The `fail` statment is available for explictly handling errors. `fail`
is an alternate `return` statement, and it is the only way to generate
values of type `fail`; `fail` is both a statement and a value type.
Values of type `fail` are unique in that if they are passed as parameters
to a function, the function is not invoked, and the result of the function call
is the `fail` value that was passed as a parameter. This property allows
`fail` values, once generated, to be propagated.

Here is a simple example of how `fail` values are used:

func divide( dividend, divisor ) { if ( divisor == 0 ) fail "division by zero" return dividend / divisor }here the function simply checks for division by zero. So now if this function is called with a divisor of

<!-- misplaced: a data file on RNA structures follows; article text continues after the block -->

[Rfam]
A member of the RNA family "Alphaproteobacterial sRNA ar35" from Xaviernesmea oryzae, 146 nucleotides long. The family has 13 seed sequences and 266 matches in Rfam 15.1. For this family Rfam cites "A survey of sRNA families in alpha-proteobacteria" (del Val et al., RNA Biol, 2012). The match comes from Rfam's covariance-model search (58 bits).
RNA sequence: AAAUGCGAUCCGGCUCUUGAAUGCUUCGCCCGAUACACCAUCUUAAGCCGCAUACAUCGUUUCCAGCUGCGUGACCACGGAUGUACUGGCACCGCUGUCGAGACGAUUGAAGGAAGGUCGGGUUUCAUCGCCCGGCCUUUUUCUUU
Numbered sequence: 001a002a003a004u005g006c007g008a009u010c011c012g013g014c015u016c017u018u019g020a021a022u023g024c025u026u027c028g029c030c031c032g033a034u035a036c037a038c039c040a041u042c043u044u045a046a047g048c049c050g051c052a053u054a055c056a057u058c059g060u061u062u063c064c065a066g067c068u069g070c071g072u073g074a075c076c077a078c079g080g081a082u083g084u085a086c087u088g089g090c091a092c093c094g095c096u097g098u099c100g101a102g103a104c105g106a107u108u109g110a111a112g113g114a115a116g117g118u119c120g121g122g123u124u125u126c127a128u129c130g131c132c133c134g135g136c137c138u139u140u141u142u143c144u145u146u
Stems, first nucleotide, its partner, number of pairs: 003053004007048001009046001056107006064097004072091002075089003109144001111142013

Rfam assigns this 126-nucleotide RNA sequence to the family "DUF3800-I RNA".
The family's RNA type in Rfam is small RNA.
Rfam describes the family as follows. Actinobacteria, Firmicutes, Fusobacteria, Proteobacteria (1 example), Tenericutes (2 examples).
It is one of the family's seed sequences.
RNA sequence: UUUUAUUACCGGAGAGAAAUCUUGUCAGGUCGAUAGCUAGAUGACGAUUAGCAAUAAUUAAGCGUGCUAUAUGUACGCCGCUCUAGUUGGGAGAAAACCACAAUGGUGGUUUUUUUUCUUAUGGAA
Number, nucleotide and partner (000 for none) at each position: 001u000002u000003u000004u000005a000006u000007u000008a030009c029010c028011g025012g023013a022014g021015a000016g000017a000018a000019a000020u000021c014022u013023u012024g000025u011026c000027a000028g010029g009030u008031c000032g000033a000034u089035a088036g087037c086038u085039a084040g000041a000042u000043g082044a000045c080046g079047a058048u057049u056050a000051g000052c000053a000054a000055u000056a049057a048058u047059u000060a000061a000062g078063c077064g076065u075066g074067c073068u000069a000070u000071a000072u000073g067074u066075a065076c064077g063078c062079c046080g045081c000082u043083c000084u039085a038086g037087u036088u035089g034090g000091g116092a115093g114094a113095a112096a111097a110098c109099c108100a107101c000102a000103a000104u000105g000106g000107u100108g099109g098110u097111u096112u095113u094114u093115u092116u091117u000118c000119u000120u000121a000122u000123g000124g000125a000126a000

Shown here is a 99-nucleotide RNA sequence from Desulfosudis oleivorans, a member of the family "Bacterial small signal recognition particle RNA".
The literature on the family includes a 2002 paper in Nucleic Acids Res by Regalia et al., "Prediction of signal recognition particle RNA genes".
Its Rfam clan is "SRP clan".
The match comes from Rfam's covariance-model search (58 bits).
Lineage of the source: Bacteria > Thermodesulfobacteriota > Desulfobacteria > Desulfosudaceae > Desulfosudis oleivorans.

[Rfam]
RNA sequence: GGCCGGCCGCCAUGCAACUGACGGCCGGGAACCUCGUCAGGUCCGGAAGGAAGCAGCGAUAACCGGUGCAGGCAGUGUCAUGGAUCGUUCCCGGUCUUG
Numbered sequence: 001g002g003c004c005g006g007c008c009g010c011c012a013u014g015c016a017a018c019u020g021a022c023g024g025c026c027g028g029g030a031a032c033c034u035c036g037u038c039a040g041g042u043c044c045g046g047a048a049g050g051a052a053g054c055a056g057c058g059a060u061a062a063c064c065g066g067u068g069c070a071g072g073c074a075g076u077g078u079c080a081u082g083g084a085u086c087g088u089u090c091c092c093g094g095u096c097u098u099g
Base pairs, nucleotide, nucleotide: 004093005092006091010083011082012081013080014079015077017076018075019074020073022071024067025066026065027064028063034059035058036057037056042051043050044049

func try1(x,y) divide(x,y) func try2(x,y) try1(x,y) func output(x) { print x } output(try2(34,0))the output would look like:

<fail>: division by zero Stack: divide() try1() try2() output()The result contains the message with which

The function `is_fail()` is available to check to see if a value has type *fail*.
If so, this function returns `T`, otherwise it returns `F`. This function can be
used to immediately propagate `fail` values; for example (continuing the above example):

func try3(a,b) { x := try2(a,b) if ( is_fail(x) ) { print "problem!" fail } return a + b * 2 } print try3(8,2) print try3(8,0)The output produced by this little code segment would look like:

12 problem! <fail>: division by zero Stack: divide() try1() try2() try3()In theory, this use of